Learning Curve

Aug 1, 2005
Outside Magazine

IN THE STORE Place your right hand on this magazine and solemnly swear that you'll try brown- or red-tinted lenses—and see the wonders they work for depth and detail—before you buy gray, which might look noir but is actually ill-suited for action sports. Safety bulletin: Pick polycarbonate lenses, not glass or basic plastic; should you smash face, poly won't shatter and cut.

IN THE FIELD Using your cotton tee to clean your shades is a no-no: Even a slightly dirty shirt can scratch lenses. Go with that satiny microfiber bag or cloth that came with your purchase. If you fix your bike's chainring, smear on some sunscreen, or surf and your shades end up greasy or gritty, rinse them with fresh water: Petroleum-based products, as well as salt water and chlorine, can be corrosive to both frame and lenses. Leaving sunglasses on a dashboard in intense sunlight, even if they're in a hard case, may cause them to warp.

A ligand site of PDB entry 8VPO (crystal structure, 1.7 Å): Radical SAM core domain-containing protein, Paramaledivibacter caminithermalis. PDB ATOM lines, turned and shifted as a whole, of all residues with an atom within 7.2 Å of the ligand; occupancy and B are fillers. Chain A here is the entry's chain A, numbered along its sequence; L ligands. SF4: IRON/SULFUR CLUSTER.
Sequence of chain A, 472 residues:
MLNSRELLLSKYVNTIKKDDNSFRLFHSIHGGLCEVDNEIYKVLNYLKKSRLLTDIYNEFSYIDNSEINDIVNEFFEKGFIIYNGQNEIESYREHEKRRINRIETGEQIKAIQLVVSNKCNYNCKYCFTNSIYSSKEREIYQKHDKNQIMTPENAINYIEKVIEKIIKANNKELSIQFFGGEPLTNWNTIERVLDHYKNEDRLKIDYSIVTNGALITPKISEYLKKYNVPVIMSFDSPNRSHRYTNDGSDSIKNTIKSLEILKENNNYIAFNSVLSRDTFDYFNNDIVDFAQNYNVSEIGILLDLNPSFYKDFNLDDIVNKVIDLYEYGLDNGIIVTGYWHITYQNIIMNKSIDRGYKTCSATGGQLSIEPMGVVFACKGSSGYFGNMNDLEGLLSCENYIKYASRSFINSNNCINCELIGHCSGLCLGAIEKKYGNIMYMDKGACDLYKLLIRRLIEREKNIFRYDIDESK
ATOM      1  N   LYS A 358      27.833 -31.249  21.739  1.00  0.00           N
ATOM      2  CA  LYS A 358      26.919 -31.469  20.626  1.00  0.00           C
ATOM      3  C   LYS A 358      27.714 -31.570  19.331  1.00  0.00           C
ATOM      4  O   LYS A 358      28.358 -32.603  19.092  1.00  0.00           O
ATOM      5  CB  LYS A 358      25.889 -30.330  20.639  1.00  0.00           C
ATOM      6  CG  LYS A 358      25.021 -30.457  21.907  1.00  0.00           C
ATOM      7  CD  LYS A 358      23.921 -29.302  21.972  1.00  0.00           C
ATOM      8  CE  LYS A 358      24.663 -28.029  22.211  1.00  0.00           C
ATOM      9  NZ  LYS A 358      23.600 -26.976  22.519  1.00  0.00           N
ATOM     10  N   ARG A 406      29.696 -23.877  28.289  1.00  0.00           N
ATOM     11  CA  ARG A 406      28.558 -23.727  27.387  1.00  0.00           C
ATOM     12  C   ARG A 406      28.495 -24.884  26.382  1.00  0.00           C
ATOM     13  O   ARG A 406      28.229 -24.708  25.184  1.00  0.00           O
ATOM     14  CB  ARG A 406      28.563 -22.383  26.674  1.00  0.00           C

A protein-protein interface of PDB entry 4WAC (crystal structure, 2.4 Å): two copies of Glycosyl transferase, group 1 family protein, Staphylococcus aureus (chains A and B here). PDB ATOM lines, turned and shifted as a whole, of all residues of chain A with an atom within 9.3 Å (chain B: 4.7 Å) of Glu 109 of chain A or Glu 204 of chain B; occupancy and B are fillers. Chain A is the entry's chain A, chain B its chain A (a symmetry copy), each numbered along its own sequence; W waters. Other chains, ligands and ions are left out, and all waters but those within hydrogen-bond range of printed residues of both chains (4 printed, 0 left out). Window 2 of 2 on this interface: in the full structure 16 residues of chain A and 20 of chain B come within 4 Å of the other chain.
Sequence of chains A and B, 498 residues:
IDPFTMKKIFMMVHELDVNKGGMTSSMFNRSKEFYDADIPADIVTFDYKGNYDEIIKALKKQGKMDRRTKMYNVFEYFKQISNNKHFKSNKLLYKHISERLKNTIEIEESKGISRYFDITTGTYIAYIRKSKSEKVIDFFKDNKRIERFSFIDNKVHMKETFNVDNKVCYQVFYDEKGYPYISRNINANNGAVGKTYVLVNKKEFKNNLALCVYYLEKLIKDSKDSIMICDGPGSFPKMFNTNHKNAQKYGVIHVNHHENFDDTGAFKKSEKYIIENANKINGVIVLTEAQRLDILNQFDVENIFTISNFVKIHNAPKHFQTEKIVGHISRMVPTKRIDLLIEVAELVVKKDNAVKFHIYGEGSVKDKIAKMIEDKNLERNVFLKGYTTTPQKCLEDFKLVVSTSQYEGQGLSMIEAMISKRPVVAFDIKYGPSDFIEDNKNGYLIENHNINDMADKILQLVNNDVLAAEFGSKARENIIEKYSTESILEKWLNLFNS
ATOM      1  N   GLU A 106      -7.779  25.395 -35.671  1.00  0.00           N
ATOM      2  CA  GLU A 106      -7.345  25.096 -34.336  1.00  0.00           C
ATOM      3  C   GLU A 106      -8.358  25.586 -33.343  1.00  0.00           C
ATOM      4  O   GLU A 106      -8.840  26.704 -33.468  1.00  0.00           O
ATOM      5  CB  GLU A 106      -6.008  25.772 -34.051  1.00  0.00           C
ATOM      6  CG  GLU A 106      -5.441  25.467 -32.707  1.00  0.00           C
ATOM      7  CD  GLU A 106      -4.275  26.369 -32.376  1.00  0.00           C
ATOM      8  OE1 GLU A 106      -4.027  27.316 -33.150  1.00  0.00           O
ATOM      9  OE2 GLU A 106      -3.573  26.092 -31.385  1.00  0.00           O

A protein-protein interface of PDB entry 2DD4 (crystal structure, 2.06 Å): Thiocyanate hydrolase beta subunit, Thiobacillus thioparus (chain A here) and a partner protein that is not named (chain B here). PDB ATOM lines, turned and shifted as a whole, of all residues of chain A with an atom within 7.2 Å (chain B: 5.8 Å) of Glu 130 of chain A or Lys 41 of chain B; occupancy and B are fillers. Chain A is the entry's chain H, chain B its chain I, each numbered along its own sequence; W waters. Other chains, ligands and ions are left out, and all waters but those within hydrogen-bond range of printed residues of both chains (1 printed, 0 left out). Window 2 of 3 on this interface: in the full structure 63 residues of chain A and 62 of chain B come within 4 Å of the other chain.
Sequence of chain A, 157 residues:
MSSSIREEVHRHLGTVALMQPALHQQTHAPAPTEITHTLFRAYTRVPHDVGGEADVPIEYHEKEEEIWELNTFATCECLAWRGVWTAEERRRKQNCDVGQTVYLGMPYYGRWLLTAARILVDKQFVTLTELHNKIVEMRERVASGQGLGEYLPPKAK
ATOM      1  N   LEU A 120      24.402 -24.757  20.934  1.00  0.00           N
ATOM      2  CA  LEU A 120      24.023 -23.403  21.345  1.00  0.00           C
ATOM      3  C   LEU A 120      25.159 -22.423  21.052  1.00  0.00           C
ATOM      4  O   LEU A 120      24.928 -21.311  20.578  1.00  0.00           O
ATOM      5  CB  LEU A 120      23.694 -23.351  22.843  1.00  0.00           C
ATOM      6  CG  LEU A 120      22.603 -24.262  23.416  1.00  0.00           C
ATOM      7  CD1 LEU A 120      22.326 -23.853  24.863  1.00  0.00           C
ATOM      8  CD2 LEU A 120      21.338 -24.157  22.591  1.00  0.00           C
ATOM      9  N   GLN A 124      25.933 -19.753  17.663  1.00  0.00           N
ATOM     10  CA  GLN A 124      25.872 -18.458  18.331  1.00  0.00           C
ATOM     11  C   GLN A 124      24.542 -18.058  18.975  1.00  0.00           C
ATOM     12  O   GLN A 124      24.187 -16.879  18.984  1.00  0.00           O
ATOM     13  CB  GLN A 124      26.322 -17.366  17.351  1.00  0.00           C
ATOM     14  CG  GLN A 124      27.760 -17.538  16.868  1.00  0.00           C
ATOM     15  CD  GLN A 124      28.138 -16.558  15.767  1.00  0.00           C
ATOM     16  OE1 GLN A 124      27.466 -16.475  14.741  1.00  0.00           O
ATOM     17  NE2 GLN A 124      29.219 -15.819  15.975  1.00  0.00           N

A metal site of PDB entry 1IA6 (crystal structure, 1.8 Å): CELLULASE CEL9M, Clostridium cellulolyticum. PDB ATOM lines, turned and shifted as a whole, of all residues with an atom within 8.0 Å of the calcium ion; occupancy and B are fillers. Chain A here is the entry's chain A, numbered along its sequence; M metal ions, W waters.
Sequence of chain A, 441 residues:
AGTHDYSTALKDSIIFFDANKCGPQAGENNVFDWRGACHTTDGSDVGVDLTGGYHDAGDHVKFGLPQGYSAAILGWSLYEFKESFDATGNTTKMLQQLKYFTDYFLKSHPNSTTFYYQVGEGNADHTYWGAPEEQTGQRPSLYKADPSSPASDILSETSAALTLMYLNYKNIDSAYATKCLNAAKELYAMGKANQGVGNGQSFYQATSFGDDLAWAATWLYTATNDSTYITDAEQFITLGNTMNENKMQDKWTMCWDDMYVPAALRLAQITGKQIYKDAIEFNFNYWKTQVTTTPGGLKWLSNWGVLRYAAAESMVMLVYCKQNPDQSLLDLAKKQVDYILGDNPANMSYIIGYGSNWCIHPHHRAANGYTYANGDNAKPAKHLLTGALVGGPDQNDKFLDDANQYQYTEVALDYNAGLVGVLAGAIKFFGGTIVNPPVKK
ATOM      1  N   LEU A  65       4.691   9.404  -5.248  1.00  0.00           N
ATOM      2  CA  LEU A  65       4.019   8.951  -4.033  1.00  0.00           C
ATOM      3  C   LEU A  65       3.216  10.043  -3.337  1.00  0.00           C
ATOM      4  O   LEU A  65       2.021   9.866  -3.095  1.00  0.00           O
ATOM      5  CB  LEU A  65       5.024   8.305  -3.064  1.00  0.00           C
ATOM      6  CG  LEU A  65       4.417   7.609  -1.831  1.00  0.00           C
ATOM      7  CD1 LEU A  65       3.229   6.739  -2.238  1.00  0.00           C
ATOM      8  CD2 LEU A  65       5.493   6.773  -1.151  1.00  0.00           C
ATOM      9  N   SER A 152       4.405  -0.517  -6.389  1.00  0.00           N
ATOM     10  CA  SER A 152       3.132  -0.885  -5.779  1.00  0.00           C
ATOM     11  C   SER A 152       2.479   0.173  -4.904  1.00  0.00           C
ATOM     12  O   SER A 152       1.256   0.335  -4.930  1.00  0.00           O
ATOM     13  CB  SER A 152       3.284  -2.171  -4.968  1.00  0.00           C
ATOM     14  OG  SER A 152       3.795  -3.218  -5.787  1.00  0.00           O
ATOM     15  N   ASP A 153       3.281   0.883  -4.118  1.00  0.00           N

IN THE FUTURE Expect "dial-a-density" technology that'll let you adjust the desired level of darkness in lenses via a setting on the side of the frame. And by spring 2006, Rudy Project hopes to offer faster photochromics: Glasses will darken according to levels of UV exposure in less than five seconds, instead of the current 20 to 60.

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